Senate Majority Leader Robert J. Dole (R-Kan.) said last night that he has never seen stronger pressure in Congress for restrictive trade legislation and warned that continued Republican control of the Senate could hinge on the outcome.
Dole's sharp warning was one of a series of blunt remarks by congressional Republicans and Democrats indicating that the administration's legislative priorities -- including President Reagan's tax revision plan -- are likely to collide with the political agenda members of Congress have brought back from their August recess.
The warnings came as Reagan stumped in North Carolina for his tax plan. But even there, Sen. Jesse Helms (R-N.C.) said he saw little evidence among his constituents of support for tax revision.
At the same time, House Minority Leader Robert H. Michel (R-Ill.) said he believes voters want Congress to tackle the budget and trade deficits before trying to revise the tax system.
And Democrats, hoping to seize the political initiative on trade, said the House Ways and Means Committee would hold a hearing on a protectionist measure before getting serious about tax revision.
A further sign of conflict between Reagan and Congress came yesterday on South Africa.
Dole and Michel said Reagan's expected veto of legislation imposing sanctions on South Africa was certain to be overturned in both chambers and called on him to avoid the confrontation.
Dole's assessment on trade, made in remarks prepared for delivery to the Council on Foreign Relations in New York, followed similar characterizations of a protectionist fever in Congress from other leaders, including House Speaker Thomas P. (Tip) O'Neill Jr. (D-Mass.).
In what appeared to be a veiled warning to the Reagan administration to act more aggressively in addressing trade-related complaints, he said Congress is prepared to reassert its authority over trade policy in a way that could diminish the president's powers.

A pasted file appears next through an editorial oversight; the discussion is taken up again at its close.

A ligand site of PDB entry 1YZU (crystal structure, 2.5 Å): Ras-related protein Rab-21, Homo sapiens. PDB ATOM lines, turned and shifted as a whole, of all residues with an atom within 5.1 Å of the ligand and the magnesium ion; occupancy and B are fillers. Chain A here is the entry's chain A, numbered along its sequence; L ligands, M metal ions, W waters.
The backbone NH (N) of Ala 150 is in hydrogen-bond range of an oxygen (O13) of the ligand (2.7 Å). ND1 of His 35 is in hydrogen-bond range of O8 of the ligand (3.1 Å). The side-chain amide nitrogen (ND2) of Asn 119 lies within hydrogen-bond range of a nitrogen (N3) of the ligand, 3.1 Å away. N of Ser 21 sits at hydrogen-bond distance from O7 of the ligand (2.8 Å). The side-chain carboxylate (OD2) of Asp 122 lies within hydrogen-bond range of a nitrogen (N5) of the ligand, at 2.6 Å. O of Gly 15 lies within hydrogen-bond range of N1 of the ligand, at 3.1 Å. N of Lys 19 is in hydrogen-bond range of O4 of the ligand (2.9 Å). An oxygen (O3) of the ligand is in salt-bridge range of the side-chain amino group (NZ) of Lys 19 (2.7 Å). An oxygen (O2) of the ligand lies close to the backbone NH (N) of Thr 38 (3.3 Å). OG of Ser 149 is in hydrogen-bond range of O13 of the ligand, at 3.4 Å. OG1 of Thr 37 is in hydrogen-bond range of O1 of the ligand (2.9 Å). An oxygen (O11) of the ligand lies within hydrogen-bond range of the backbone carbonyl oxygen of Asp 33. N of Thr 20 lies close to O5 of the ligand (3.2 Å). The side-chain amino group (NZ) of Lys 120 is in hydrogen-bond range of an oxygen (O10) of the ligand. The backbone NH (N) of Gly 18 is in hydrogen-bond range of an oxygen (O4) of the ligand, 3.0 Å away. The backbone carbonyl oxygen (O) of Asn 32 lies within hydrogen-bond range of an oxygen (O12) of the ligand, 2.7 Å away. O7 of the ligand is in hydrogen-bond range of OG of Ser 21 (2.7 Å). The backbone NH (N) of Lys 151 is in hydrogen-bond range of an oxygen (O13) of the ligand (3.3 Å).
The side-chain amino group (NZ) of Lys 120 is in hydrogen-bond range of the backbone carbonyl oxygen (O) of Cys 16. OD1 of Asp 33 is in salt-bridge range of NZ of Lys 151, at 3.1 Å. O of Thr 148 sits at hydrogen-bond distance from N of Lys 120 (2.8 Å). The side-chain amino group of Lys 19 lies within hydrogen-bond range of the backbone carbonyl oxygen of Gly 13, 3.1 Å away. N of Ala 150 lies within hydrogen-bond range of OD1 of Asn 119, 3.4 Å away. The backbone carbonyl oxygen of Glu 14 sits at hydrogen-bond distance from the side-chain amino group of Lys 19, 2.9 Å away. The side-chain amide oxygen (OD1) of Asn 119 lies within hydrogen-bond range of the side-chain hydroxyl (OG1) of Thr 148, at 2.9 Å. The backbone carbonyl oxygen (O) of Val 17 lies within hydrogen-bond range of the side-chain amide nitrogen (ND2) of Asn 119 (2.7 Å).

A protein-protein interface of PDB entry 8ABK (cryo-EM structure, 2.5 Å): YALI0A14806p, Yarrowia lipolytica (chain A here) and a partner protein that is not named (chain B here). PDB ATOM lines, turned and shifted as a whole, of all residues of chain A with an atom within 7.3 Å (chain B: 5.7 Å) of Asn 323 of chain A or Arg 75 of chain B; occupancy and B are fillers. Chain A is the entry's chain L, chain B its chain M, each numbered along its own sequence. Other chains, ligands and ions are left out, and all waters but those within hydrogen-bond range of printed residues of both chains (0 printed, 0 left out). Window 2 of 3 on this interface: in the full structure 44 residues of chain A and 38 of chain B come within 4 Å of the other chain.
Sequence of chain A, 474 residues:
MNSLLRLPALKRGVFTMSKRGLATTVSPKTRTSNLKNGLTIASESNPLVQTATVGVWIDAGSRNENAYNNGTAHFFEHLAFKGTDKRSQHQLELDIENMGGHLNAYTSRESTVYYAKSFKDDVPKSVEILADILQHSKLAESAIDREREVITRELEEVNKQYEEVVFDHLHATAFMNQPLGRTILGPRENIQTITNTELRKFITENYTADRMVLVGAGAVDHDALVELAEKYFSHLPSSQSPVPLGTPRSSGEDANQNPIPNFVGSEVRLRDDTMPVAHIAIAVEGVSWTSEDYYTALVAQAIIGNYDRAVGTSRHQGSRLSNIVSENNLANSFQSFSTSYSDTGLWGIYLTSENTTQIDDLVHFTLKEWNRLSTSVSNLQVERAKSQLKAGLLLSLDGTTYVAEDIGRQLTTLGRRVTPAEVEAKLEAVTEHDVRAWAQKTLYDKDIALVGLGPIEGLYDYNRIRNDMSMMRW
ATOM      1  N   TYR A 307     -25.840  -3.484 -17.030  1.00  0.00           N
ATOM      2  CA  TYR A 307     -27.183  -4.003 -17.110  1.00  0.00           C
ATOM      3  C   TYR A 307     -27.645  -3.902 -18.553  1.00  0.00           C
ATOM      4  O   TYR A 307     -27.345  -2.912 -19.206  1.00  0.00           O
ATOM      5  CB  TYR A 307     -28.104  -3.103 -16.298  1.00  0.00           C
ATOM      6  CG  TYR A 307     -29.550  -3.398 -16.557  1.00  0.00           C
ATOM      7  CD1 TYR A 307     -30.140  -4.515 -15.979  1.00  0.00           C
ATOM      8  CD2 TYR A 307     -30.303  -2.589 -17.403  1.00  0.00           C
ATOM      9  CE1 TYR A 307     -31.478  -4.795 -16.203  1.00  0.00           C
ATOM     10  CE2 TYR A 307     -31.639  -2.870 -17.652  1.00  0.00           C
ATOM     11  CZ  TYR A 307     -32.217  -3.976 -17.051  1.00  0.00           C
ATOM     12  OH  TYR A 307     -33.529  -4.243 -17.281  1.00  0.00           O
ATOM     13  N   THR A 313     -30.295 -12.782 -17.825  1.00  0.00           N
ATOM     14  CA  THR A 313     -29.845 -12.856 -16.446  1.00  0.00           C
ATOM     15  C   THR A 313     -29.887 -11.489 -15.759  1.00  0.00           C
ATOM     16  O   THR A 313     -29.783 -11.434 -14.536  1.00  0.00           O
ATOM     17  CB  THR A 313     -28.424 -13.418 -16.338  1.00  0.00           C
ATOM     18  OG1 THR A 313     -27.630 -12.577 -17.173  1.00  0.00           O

He listed several options for legislative action, including temporary tariff increases, exchange-rate controls, modification of existing trade preferences for some countries and revision of trade-remedy laws to make them more responsive to complaints from domestic industries.
O'Neill predicted Monday that Congress will pass restrictive trade legislation this year.
Dole's comments were especially significant in light of his history as a farm-state advocate of free trade policies.
"In principle, I am in agreement with the president's position on trade," Dole said. "I join him in rejecting knee-jerk protectionism as a solution to our trade crisis. But the United States cannot be the world's only free trader any more than we can unilaterally disarm.
"In the past, the U.S. blinked at other countries' trade barriers even though our markets are among the most open in the world. In view of the current U.S. political and economic climate we can no longer afford this luxury."
Asserting that he has "never seen stronger congressional sentiment for acting on the trade front" in his 24 years in Congress, Dole predicted the issue will endure through the 1986 congressional and 1988 presidential elections.
"Many in Congress are already moving to gain early political advantage," Dole said. "Hundreds of trade bills have been introduced to date. The stakes are high -- maybe control of the Senate in 1986."
With 22 seats at stake in 1986, Republicans are in danger of losing their 53-to-47-vote majority and have grown especially nervous about apparent Democratic plans to exploit the trade issue in light of Reagan's reluctance to impose trade restraints.
While stopping short of threatening to curtail presidential authority unless Reagan acts more forcefully, Dole indicated that this could be the result.
"As the problems with the trade deficit have grown, so has the consensus that Congress must reassert its broad constitutional authority over trade policy . . . .
"In reasserting its constitutional mandate, Congress could impose tighter constraints on executive negotiating authority by placing explicit limits on certain trade areas, thereby reducing the broad discretion the executive branch has in trade matters," he said.
Judging by the rhetoric, he added, "Congress thinks that American trade policy is in shambles and Congress seems prepared to pick up the pieces."